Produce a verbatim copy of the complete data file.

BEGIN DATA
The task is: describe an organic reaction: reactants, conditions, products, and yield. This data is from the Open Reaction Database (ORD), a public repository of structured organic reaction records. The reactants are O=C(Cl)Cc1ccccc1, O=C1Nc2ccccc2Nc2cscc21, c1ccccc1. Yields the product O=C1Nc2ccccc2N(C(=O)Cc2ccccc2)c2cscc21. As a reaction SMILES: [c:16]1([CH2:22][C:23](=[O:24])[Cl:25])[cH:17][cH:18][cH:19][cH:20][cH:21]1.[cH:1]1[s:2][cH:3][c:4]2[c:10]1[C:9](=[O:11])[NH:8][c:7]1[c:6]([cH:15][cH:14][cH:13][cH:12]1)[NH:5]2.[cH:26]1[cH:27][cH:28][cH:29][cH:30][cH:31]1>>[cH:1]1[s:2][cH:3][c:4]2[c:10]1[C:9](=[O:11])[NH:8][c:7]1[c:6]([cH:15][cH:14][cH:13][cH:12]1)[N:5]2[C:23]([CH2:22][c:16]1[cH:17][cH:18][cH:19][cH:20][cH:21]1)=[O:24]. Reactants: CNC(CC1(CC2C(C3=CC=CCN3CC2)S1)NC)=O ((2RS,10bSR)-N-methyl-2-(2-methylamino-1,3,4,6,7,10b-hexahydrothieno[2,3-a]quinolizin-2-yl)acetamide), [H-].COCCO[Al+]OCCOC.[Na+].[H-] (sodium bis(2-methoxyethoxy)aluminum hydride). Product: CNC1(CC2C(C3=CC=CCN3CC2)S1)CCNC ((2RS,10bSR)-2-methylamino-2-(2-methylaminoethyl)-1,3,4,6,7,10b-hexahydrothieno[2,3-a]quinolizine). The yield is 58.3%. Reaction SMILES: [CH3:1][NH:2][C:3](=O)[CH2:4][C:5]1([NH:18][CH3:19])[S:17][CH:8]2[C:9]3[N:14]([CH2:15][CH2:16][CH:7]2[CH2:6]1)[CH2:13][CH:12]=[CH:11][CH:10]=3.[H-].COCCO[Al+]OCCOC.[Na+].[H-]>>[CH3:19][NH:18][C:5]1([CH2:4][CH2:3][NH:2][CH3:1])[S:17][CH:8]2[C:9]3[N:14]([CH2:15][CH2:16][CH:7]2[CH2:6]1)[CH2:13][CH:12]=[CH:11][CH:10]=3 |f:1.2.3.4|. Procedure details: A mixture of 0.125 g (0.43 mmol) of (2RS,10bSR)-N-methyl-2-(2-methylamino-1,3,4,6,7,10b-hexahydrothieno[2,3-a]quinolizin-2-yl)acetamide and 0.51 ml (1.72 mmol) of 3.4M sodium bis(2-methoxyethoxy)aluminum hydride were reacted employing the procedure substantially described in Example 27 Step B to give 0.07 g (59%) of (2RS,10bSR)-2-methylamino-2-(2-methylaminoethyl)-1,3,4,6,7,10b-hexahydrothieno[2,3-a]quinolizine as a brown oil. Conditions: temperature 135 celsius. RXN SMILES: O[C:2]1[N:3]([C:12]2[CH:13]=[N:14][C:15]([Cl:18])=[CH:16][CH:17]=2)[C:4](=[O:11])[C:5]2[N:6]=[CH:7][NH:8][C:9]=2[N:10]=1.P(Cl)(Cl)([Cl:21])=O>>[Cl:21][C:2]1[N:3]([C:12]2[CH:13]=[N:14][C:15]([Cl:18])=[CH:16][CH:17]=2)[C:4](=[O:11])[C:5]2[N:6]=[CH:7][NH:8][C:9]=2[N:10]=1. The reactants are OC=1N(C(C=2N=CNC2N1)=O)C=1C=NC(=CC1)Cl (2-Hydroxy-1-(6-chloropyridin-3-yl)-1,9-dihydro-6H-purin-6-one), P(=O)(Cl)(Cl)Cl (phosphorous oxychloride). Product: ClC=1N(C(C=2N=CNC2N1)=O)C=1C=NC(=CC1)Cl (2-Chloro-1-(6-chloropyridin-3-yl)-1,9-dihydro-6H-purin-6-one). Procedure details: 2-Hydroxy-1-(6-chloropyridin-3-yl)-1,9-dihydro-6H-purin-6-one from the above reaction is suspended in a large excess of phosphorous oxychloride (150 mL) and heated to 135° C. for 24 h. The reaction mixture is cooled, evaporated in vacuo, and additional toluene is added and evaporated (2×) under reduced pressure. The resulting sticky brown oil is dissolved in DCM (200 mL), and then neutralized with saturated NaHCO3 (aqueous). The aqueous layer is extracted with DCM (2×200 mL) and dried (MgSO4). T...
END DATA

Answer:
The task is: describe an organic reaction: reactants, conditions, products, and yield. This data is from the Open Reaction Database (ORD), a public repository of structured organic reaction records. The reactants are O=C(Cl)Cc1ccccc1, O=C1Nc2ccccc2Nc2cscc21, c1ccccc1. Yields the product O=C1Nc2ccccc2N(C(=O)Cc2ccccc2)c2cscc21. As a reaction SMILES: [c:16]1([CH2:22][C:23](=[O:24])[Cl:25])[cH:17][cH:18][cH:19][cH:20][cH:21]1.[cH:1]1[s:2][cH:3][c:4]2[c:10]1[C:9](=[O:11])[NH:8][c:7]1[c:6]([cH:15][cH:14][cH:13][cH:12]1)[NH:5]2.[cH:26]1[cH:27][cH:28][cH:29][cH:30][cH:31]1>>[cH:1]1[s:2][cH:3][c:4]2[c:10]1[C:9](=[O:11])[NH:8][c:7]1[c:6]([cH:15][cH:14][cH:13][cH:12]1)[N:5]2[C:23]([CH2:22][c:16]1[cH:17][cH:18][cH:19][cH:20][cH:21]1)=[O:24]. Reactants: CNC(CC1(CC2C(C3=CC=CCN3CC2)S1)NC)=O ((2RS,10bSR)-N-methyl-2-(2-methylamino-1,3,4,6,7,10b-hexahydrothieno[2,3-a]quinolizin-2-yl)acetamide), [H-].COCCO[Al+]OCCOC.[Na+].[H-] (sodium bis(2-methoxyethoxy)aluminum hydride). Product: CNC1(CC2C(C3=CC=CCN3CC2)S1)CCNC ((2RS,10bSR)-2-methylamino-2-(2-methylaminoethyl)-1,3,4,6,7,10b-hexahydrothieno[2,3-a]quinolizine). The yield is 58.3%. Reaction SMILES: [CH3:1][NH:2][C:3](=O)[CH2:4][C:5]1([NH:18][CH3:19])[S:17][CH:8]2[C:9]3[N:14]([CH2:15][CH2:16][CH:7]2[CH2:6]1)[CH2:13][CH:12]=[CH:11][CH:10]=3.[H-].COCCO[Al+]OCCOC.[Na+].[H-]>>[CH3:19][NH:18][C:5]1([CH2:4][CH2:3][NH:2][CH3:1])[S:17][CH:8]2[C:9]3[N:14]([CH2:15][CH2:16][CH:7]2[CH2:6]1)[CH2:13][CH:12]=[CH:11][CH:10]=3 |f:1.2.3.4|. Procedure details: A mixture of 0.125 g (0.43 mmol) of (2RS,10bSR)-N-methyl-2-(2-methylamino-1,3,4,6,7,10b-hexahydrothieno[2,3-a]quinolizin-2-yl)acetamide and 0.51 ml (1.72 mmol) of 3.4M sodium bis(2-methoxyethoxy)aluminum hydride were reacted employing the procedure substantially described in Example 27 Step B to give 0.07 g (59%) of (2RS,10bSR)-2-methylamino-2-(2-methylaminoethyl)-1,3,4,6,7,10b-hexahydrothieno[2,3-a]quinolizine as a brown oil. Conditions: temperature 135 celsius. RXN SMILES: O[C:2]1[N:3]([C:12]2[CH:13]=[N:14][C:15]([Cl:18])=[CH:16][CH:17]=2)[C:4](=[O:11])[C:5]2[N:6]=[CH:7][NH:8][C:9]=2[N:10]=1.P(Cl)(Cl)([Cl:21])=O>>[Cl:21][C:2]1[N:3]([C:12]2[CH:13]=[N:14][C:15]([Cl:18])=[CH:16][CH:17]=2)[C:4](=[O:11])[C:5]2[N:6]=[CH:7][NH:8][C:9]=2[N:10]=1. The reactants are OC=1N(C(C=2N=CNC2N1)=O)C=1C=NC(=CC1)Cl (2-Hydroxy-1-(6-chloropyridin-3-yl)-1,9-dihydro-6H-purin-6-one), P(=O)(Cl)(Cl)Cl (phosphorous oxychloride). Product: ClC=1N(C(C=2N=CNC2N1)=O)C=1C=NC(=CC1)Cl (2-Chloro-1-(6-chloropyridin-3-yl)-1,9-dihydro-6H-purin-6-one). Procedure details: 2-Hydroxy-1-(6-chloropyridin-3-yl)-1,9-dihydro-6H-purin-6-one from the above reaction is suspended in a large excess of phosphorous oxychloride (150 mL) and heated to 135° C. for 24 h. The reaction mixture is cooled, evaporated in vacuo, and additional toluene is added and evaporated (2×) under reduced pressure. The resulting sticky brown oil is dissolved in DCM (200 mL), and then neutralized with saturated NaHCO3 (aqueous). The aqueous layer is extracted with DCM (2×200 mL) and dried (MgSO4). T...